As I said earlier, there could and must be a real debate on setting criteria for what constitutes "state sponsorship." Dan says that the difference between the involvement of the Iraqi and Pakistani governments in terrorism and proliferation is that Saddam's rhetoric and behavior are a powerful signal that, at minimum, he wasn't going to be helpful, while Musharraf is actively cooperating.

But now that I'm flirting with accepting that the strategic rationale for Iraq was sound, the next question for me-which I think can only be answered with historical perspective--is whether that strategic case merited that we prosecute the war and its aftermath in the way we did. Another question which I don't think has been answered yet is why the Iraq war was needed in order to ensure Pakistan's continued cooperation. Has their level of cooperation increased since the second Gulf War, if so, can that be attributed to fear? Have we somehow given Musharraf the domestic political cover to say to his military "hey, if I don't do X, Y, and Z, the United States will destroy us?"

And finally, how do we strengthen dictators like Musharraf, Mubarak, Qaddfi, and the House of Saud on the one hand, and promote democracy on the other? Because we have provided carrots and sticks in order to get them to crack down on terror, but we all know that the suppression of Islamic fundamentalists (and other government critics) is one of the reasons they choose violence against the U.S. as an outlet ... it seems like a Catch-22 situation in which we are depending in large part upon either the willingness of non-representative governments to liberalize their practices, or upon pressure from their own citizenry to give them "democracy, whiskey, sex!" So it's really a trick of convincing these leaders to help us (and themselves) out in the short term by cracking down on Islamism while allowing themselves to be undermined in the long run by liberalism. I can see how one would be therefore tempted to conclude that a free and prosperous Iraq was the way to achieve both of these competing needs at the same time. Whether you get to a free and prosperous Iraq from our actions, I don't know yet. Some signs are good (economy up); some bad (rise of Shia radicalism, prospect of civil war).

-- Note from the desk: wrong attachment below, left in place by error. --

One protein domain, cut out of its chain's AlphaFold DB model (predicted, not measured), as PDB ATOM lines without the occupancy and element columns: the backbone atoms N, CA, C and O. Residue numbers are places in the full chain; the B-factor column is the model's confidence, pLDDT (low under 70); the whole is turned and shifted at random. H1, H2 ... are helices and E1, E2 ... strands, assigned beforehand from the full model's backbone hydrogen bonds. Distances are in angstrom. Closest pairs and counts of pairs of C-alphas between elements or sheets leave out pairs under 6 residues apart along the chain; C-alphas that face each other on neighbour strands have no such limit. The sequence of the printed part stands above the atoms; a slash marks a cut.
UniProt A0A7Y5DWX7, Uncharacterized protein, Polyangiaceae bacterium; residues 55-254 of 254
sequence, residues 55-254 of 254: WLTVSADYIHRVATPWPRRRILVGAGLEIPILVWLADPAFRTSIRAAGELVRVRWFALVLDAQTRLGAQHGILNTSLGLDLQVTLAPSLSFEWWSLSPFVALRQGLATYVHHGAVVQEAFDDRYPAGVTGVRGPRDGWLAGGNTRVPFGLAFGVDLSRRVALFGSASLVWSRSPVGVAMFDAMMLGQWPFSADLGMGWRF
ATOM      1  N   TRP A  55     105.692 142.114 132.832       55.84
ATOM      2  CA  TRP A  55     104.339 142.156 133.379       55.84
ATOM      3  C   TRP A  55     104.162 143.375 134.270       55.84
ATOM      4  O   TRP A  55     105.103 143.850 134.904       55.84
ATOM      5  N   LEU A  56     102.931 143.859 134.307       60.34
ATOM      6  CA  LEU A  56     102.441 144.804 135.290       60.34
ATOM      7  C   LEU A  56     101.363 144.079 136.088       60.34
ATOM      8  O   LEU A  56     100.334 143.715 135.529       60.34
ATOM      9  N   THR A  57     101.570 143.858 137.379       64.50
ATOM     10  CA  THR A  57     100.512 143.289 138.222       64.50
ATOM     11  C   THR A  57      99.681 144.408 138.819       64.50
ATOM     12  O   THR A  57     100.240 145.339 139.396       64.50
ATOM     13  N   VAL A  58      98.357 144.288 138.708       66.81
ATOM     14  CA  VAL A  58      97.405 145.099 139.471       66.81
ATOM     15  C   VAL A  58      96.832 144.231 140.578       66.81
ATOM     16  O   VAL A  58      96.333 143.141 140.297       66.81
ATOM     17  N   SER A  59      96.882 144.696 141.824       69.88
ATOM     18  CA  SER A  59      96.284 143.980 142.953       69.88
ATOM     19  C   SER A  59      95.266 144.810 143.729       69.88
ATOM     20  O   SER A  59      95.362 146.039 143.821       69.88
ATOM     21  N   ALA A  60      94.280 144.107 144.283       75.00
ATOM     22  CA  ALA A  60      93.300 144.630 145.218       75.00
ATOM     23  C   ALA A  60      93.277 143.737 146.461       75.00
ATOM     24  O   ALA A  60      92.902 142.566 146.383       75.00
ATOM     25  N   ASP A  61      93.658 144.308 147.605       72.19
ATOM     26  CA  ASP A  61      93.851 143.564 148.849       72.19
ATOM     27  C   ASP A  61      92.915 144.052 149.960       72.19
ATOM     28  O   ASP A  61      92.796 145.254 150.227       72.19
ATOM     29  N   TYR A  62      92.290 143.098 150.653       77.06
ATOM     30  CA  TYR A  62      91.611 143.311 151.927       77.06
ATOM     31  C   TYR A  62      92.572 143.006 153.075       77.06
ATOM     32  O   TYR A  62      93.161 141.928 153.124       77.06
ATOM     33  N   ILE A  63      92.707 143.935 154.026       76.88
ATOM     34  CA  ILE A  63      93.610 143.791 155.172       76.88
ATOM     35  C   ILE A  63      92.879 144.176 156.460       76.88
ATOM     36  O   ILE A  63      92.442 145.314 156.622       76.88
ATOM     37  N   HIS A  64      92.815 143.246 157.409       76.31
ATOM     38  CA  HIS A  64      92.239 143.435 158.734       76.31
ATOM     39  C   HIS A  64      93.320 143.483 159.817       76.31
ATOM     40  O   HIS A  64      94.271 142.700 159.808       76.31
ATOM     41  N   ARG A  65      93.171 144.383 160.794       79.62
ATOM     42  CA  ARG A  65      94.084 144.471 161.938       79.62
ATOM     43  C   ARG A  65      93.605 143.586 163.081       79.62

"Another question which I don't think has been answered yet is why the Iraq war was needed in order to ensure Pakistan's continued cooperation. Has their level of cooperation increased since the second Gulf War, if so, can that be attributed to fear? Have we somehow given Musharraf the domestic political cover to say to his military 'hey, if I don't do X, Y, and Z, the United States will destroy us?'"

The US employs what is very much a carrot and stick method towards Pakistan - cooperation gets them goodies, with the implicit threat of force hanging over them if they don't comply. In addition, since the Gulf War 2 Pakistan has actually sent troops into the tribal areas for the first time since the aftermath of Operation Enduring Freedom and made some tentative peace moves towards India.

With regards to the rest of the nations you mentioned, Libya appears to be heading in a more democratic direction if Saif al-Islam Qadaffi's recent comments on the subject are anything to judge by, while in the case of Egypt it would seem that the US is attempting to maximize its short-term gains in order to implement long-term goals with regard to the Middle East. Or to put it another way, our grand plans for the region won't be worth much if al-Qaeda succeeds in overthrowing the Egyptian government, whose current occupant is actually the successor to an old Soviet client state. Things in Saudi Arabia are likewise different due to the byzantine politics involved as well as the fact that we cannot act against the Saudis until everything, including the necessary political will is in place and needless to say that time ain't right now.

Musharraf is something of a "special case" here because though a dictator, he isn't a maximum leader in the same sense that any of these other despots are. If he were, it would be much, much simpler to deal with Pakistan. Instead we're left with a byzantine political structure that could easily be taken straight from Renaissance Italy with literally dozens of independent players that we're trying to navigate as best we can. It's tough work, but the alternative is bin Laden becoming the first non-state nuclear power.

"Some signs are good (economy up); some bad (rise of Shia radicalism, prospect of civil war)."

The Shi'ite radicalism is by and large being driven from an external source (Iran), as are the prospects of civil war (Zarqawi). With the decapitation of the Baathists, most of the native insurgents appear to have either splintered or been crushed and that in of itself is a great deal of progress in my view.

A good site which covers Iraqi political scene